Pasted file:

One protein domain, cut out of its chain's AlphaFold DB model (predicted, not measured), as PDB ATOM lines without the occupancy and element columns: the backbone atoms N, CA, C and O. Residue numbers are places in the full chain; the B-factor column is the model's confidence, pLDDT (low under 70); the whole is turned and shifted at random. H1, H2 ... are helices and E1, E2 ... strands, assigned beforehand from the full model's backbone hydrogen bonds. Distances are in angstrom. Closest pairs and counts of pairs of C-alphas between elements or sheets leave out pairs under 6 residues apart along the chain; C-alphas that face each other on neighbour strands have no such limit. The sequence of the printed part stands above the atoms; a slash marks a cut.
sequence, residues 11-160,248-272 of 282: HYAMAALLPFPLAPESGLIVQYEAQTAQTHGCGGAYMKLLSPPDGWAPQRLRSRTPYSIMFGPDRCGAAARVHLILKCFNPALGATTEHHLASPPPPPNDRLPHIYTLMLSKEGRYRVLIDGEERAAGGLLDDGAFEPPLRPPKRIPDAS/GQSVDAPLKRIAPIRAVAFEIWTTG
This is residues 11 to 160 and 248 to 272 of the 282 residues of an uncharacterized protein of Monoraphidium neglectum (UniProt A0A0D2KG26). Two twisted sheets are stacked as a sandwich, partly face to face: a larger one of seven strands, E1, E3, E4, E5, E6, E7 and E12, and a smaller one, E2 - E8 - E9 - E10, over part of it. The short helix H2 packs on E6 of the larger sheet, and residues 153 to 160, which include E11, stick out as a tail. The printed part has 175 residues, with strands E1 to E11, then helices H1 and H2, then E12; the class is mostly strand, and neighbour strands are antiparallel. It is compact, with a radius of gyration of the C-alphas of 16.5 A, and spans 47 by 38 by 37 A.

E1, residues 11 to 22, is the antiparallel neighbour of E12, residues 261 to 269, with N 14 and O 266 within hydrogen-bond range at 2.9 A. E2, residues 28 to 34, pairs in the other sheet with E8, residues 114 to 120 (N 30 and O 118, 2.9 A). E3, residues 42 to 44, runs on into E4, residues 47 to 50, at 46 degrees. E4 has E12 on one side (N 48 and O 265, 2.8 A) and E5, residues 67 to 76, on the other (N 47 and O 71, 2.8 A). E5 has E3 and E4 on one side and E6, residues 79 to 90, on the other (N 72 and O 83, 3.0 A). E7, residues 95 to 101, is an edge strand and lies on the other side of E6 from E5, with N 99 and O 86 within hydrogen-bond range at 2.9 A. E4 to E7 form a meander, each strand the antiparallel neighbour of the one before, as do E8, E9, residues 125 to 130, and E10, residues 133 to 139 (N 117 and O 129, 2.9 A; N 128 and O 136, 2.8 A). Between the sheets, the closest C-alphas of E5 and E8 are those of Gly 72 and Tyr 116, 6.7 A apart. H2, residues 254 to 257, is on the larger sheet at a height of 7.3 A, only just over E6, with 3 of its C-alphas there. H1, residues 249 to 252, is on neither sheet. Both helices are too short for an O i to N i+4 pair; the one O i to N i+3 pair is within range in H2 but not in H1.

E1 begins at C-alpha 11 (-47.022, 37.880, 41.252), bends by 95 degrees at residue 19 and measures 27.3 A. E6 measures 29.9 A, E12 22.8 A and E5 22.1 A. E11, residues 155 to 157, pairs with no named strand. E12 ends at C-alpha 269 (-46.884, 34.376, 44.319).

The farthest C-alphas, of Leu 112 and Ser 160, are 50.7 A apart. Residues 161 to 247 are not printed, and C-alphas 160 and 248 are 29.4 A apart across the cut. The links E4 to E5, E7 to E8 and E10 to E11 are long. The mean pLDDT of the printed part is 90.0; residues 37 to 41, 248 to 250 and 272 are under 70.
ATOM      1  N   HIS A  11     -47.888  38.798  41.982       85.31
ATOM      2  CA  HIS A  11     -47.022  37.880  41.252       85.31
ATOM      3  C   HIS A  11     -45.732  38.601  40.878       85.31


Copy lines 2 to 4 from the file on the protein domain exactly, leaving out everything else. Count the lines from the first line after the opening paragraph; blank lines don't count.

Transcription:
This is residues 11 to 160 and 248 to 272 of the 282 residues of an uncharacterized protein of Monoraphidium neglectum (UniProt A0A0D2KG26). Two twisted sheets are stacked as a sandwich, partly face to face: a larger one of seven strands, E1, E3, E4, E5, E6, E7 and E12, and a smaller one, E2 - E8 - E9 - E10, over part of it. The short helix H2 packs on E6 of the larger sheet, and residues 153 to 160, which include E11, stick out as a tail. The printed part has 175 residues, with strands E1 to E11, then helices H1 and H2, then E12; the class is mostly strand, and neighbour strands are antiparallel. It is compact, with a radius of gyration of the C-alphas of 16.5 A, and spans 47 by 38 by 37 A.

E1, residues 11 to 22, is the antiparallel neighbour of E12, residues 261 to 269, with N 14 and O 266 within hydrogen-bond range at 2.9 A. E2, residues 28 to 34, pairs in the other sheet with E8, residues 114 to 120 (N 30 and O 118, 2.9 A). E3, residues 42 to 44, runs on into E4, residues 47 to 50, at 46 degrees. E4 has E12 on one side (N 48 and O 265, 2.8 A) and E5, residues 67 to 76, on the other (N 47 and O 71, 2.8 A). E5 has E3 and E4 on one side and E6, residues 79 to 90, on the other (N 72 and O 83, 3.0 A). E7, residues 95 to 101, is an edge strand and lies on the other side of E6 from E5, with N 99 and O 86 within hydrogen-bond range at 2.9 A. E4 to E7 form a meander, each strand the antiparallel neighbour of the one before, as do E8, E9, residues 125 to 130, and E10, residues 133 to 139 (N 117 and O 129, 2.9 A; N 128 and O 136, 2.8 A). Between the sheets, the closest C-alphas of E5 and E8 are those of Gly 72 and Tyr 116, 6.7 A apart. H2, residues 254 to 257, is on the larger sheet at a height of 7.3 A, only just over E6, with 3 of its C-alphas there. H1, residues 249 to 252, is on neither sheet. Both helices are too short for an O i to N i+4 pair; the one O i to N i+3 pair is within range in H2 but not in H1.

E1 begins at C-alpha 11 (-47.022, 37.880, 41.252), bends by 95 degrees at residue 19 and measures 27.3 A. E6 measures 29.9 A, E12 22.8 A and E5 22.1 A. E11, residues 155 to 157, pairs with no named strand. E12 ends at C-alpha 269 (-46.884, 34.376, 44.319).